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Your opinions on Tyrone Mings vs Nelson Oliveira are wrong

A lot has been said about the Mings incident, and it’s all rubbish

EMPICS/PA Images via Getty Image

Here’s what we know about Tyrone Mings vs Nelson Oliveira. Fighting for the ball, two players fell over. The foot of Tyrone Mings impacted on Nelson Oliveira. Nelson stood up holding his face before falling to the ground. Mings flagged down play to call for help. The referee stopped play and proceeded with the game after the Reading striker was substituted. Mings stayed on the pitch and was not disciplined during the game. This, by all accounts, was described as a stamp.

‘Stamps’ are part and parcel of football. Much like the ‘reducer’ or the two-footer and the handball. These rule-breaking incidents happen more often than we realise or are willing to admit, and all teams are capable of them. This one was performed by an Aston Villa player on a Reading player. How you feel about that doesn’t really matter by the way but these are the facts. We all have opinions on this but they don’t have an impact on anything and are largely meaningless. Your opinion may have been swayed by the fact Nelson posted a picture of his horrifically shattered face after the incident. That doesn’t matter. This is like all opinions but with a difference as we are using these opinions to formulate a case either against or for the player.

The trouble? No matter what you think or what you feel, you are nothing more than impotent in the matter. No, there is nothing at all wrong with having an opinion on the matter - but demanding that action takes place based on this? It’s folly, right? Reaction to Mings vs Oliveira is nothing if not subjective.

And why is that? Well - the evidence of the incident that forms the basis of all our opinions on the clash is a single clip of footage. There’s no zoom, and no other angle. All we see over and over again is the pair tussle, and fall - with Mings landing on Nelson every single time. We see nothing but the same clip and all that we can do is formulate our own opinions full of inherent bias. We have ex-players voicing concerns. Norwich City YouTubers voicing concerns. Ex-Villans voicing concerns. There is a toxic void here and it is overfilling.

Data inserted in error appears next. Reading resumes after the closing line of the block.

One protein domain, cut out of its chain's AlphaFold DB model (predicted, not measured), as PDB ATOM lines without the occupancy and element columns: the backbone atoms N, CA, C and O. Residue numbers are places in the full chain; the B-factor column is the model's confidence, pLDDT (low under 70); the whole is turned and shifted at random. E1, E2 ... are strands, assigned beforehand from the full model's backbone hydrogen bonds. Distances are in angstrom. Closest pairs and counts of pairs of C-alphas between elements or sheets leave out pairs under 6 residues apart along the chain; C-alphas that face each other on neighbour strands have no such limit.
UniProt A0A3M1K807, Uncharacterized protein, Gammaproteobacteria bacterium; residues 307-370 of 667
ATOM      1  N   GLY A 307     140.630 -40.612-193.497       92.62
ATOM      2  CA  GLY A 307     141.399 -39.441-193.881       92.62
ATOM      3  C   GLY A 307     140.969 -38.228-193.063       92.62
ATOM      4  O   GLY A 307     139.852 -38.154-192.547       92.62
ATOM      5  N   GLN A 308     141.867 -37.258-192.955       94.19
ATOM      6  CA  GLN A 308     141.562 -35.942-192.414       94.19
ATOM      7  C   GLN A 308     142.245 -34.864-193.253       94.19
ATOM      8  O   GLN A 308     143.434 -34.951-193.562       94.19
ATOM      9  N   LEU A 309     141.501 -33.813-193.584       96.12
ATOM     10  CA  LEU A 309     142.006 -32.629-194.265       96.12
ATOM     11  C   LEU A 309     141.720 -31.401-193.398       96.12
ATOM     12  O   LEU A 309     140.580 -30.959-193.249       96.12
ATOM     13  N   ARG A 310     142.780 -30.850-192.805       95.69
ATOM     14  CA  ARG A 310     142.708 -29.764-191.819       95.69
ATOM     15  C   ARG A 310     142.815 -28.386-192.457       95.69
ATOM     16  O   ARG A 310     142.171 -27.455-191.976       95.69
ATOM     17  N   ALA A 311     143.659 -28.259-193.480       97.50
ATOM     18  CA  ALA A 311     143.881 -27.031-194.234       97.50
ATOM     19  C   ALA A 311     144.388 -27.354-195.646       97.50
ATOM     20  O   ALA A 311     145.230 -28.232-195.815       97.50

Our opinions on the matter are still largely useless, no matter what we feel. But we are still very much wont to air them out like they do matter. Like chastising Mings puts us on a higher moral plane or that defending him will serve us well should there be an afterlife.

I feel that a big part of it is that we as football fans want to feel as though we can deliver some impact on the game. We scream and shout and chant for some reason, right? Maybe it’s the focus on results that causes all of this. The difference between winning and losing is oftentimes compared to the difference between life and death. It’s total absolutism. If we care so much about winning, we need to feel like we can boost our team to win the match and any pitch-based incident that we feel wronged by is blew up. In 2019, we will seemingly go to any lengths to back our football club - and these lengths are at the extreme obscene end of the spectrum. It’s fitting that some would be willing to condemn an innocent man and on the other hand it’s fitting that we would be willing to defend someone who is dead guilty. We are playing out both roles - and performing less thinking while we do so. We are projecting ourselves onto Tyrone Mings - and questioning the hypothesis of ‘what we would have done’ - but that does not hold any water. At all. It’s baby science.

If Mings had deliberately stamped onto Oliveira’s face, the main question would be why? Why would you do that? If he didn’t, why wouldn’t he move? There’s a lot of questions to this but the truth is that there is one single person who knows the full story - and that is Tyrone Mings. Whether he meant to stamp on Nelson’s face or not - your thoughts on the matter don’t matter and that’s because you’re wrong. Whatever you think is wrong and flawed and not because you hold the best of intentions, but because you actually don’t know what happened. Defenders of the action do not know what happened. Body-language and mobility experts do not know what happened. Footballers and referees do not know what happened. There is one single person on earth who knows what happened, and he is not your nor I or Twitter.

One side of the ‘argument’ (if there is an argument at all, and the worst thing is that both sides would likely switch if the roles were reversed) is probably some distance towards being right - but what does that win? Does it mean Nelson’s face wasn’t crushed under a boot? Does it subtract the pain? Does it punish the offender? If Mings is totally in the clear, does that take away any of the abuse he’s had? Does it absolve anyone of anything? No, it does not. All of our opinions on this matter are inherently flawed and we seem to be talking very loudly at the moment about them.

Get well soon Nelson.